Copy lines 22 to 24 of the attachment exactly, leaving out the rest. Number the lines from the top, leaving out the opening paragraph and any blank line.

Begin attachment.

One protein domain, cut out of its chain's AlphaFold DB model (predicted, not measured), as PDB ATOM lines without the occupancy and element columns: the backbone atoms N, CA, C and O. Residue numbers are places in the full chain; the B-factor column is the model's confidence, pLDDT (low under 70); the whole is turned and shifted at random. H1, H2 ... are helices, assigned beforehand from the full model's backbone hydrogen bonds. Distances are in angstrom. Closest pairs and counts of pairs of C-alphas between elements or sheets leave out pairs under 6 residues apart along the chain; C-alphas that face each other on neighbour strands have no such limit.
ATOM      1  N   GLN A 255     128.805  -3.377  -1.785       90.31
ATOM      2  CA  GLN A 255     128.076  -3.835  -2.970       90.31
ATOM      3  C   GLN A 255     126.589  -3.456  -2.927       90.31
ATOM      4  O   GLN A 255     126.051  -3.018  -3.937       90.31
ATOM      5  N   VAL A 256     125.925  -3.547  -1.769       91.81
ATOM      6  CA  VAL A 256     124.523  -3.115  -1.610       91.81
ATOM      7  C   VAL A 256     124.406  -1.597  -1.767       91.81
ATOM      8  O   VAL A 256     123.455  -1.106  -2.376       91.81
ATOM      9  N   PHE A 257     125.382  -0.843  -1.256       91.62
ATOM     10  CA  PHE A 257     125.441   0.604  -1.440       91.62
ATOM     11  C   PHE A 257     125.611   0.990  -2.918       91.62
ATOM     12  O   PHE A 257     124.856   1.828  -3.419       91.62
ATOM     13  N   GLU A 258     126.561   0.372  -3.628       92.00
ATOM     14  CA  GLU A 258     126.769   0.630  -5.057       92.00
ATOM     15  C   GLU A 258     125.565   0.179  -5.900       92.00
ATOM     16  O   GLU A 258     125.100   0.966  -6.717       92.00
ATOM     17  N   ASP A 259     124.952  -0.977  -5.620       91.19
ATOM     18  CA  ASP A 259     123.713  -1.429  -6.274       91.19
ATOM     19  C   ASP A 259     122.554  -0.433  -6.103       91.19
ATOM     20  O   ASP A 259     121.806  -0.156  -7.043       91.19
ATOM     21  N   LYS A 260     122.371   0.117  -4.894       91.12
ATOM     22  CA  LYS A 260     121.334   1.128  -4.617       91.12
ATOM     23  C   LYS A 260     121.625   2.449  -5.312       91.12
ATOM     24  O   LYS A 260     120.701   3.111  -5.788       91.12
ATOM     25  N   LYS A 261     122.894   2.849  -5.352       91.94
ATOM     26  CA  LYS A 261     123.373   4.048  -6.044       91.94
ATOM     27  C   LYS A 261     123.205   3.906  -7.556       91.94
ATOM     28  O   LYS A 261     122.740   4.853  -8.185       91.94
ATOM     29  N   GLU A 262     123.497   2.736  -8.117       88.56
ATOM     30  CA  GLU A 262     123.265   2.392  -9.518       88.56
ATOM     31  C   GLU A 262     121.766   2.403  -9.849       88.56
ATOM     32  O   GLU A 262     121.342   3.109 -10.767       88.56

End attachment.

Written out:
ATOM     22  CA  LYS A 260     121.334   1.128  -4.617       91.12
ATOM     23  C   LYS A 260     121.625   2.449  -5.312       91.12
ATOM     24  O   LYS A 260     120.701   3.111  -5.788       91.12